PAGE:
Hike Florida's Prairie On The Myakka Trail

Hike the Myakka Trail for a glimpse of the Sunshine State's wild and grassy past.
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Hike the Myakka Trail for a glimpse of the Sunshine State's wild and grassy past.

Close your eyes and imagine yourself backpacking in Florida. If your image includes slogging down a waterlogged trail and dodging alligators, you're in for a pleasant surprise. I had the good fortune to go backpacking in Myakka River State Park last winter, and now my vision of Florida hiking includes a vast dry prairie and far-reaching views.

The 28,875-acre park in central Florida protects one of the largest remaining tracts of Florida's dry grass prairie, an ecosystem that once covered parts of the state from coast to coast. Add the Wild and Scenic Myakka River, 12 miles of which flow through the park, as well as 7,500 acres of wilderness around Lower Myakka Lake, and you have the makings of a great hike.

The 39-mile, hikers-only Myakka Trail loops through a diverse array of grass/palmetto prairies, dense palm islands, and shady oak hammocks. The park is home to an odd crew of wildlife, including burrowing owls, bald eagles, grasshopper sparrows, ospreys, sandhill cranes, and Eastern box turtles. There's also a good chance of seeing alligators (this is still Florida, after all). Distinctive local plants include the endangered wild pineapple and resurrection ferns, which become brown and shriveled until infrequent winter rains bring them back to life.

The day I set out on the trail, the rich green hues of new growth peeked through the blackened soil of a recent fire. After crossing a sunny, open flat, the sandy, narrow footpath entered a dark palm grove. An armadillo skittered through palm fronds. Willows grew thick alongside an intermittent streambed. That night, I camped at Bee Island, one of the park's six backcountry campsites (well water must be treated, and wells sometimes dry up, so check ahead). As I pitched my tent in a longleaf pine stand overlooking the vast prairie, fog rolled across the landscape and an owl broke the silence of the cool evening.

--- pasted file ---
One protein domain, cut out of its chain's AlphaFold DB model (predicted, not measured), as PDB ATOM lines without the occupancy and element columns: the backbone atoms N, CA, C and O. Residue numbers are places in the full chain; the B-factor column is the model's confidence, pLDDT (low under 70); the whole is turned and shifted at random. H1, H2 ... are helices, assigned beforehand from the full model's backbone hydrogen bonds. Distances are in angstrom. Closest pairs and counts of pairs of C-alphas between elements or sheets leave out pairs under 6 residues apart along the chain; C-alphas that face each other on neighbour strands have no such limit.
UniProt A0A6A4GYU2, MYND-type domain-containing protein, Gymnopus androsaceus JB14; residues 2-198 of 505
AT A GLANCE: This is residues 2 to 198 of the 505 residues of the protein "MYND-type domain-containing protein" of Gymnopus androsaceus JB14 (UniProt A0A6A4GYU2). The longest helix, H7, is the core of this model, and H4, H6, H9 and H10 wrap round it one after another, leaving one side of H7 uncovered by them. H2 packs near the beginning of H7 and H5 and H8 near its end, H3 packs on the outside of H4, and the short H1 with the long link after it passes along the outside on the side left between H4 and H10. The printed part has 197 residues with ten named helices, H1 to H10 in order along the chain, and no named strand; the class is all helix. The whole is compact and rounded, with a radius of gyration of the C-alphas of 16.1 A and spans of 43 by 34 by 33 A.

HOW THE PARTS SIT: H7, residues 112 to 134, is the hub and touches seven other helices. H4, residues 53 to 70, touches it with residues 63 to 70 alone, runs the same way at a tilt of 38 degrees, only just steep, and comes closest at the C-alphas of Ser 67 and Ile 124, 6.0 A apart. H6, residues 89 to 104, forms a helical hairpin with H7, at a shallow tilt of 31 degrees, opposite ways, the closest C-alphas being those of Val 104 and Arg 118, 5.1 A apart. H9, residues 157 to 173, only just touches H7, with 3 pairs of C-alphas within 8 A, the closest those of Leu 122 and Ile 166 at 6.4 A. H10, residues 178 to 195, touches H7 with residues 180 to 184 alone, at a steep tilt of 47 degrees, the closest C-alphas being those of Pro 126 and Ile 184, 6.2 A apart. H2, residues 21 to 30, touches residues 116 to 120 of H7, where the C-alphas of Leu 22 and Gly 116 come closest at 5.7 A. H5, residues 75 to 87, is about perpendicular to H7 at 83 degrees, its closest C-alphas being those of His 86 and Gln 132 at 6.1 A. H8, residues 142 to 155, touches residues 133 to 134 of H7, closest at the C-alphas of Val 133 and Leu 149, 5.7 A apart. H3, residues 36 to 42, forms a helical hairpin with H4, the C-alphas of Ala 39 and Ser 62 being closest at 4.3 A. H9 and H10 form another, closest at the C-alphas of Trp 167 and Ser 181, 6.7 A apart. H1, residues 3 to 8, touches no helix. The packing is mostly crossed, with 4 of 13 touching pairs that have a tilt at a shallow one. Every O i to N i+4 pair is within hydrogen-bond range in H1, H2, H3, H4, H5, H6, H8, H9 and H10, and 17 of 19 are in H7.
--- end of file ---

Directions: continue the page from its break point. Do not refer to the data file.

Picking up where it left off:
Expedition Planner: Myakka River State park, FL

DRIVE TIME: Myakka River State Park is

1 1/2 hours (70 miles) south of Tampa and

2 1/2 hours (130 miles) from Orlando.

THE WAY: From Tampa, take I-75 south for

60 miles to Sarasota and exit 37 (Clark Road). Head east on Clark Road (FL 72) for 9 miles to Myakka River State Park.

TRAILS: The Myakka Trail makes a 39-mile circuit, with numerous shorter loop options available. Combine backpacking and paddling by canoeing the Myakka River between the Lower and Upper Myakka Lakes. A backcountry fee of $3 per night for adults and $2 per night for children under 18 is required for camping (see Contact below).

DAYHIKE: For a good sampling of hammock and prairie ecosystems, start at the main trailhead near Upper Myakka Lake and hike the 6-mile Bee Island Loop around the Mossy Hammock campsite (return on Fox High Road, a dirt track closed to vehicles).

ELEVATION: The elevation imperceptibly shifts from a high of 40 feet atop the prairie down to about 25 feet near Upper Myakka Lake.

CAN'T MISS: Walking the sharp ecological border where the lush Deer Prairie Slough meets the dry, open prairie.

CROWD CONTROL: Winter is the best time to hike here (November to January); you'll share a backcountry campsite with others only on weekends. Spring is more crowded; secure reservations for backcountry campsites at least a week in advance.

GUIDES: A free, comprehensive trail map is available at the park ranger station (see Contact below). A Hiking Guide to the Trails of Florida, by Elizabeth F. Carter (Menasha Ridge Press, 800-247-9437; www.backpacker.com/bookstore

; $12.95).

WALK SOFTLY: Campfires are permitted, but should be avoided, as the prairie is usually tinder-dry in winter. The Myakka River is home to the endangered wood stork. Admire wildlife from a distance and don't disturb nests.

CONTACT: Myakka River State Park, (941) 361-6511; www.myakka.sarasota.fl.us

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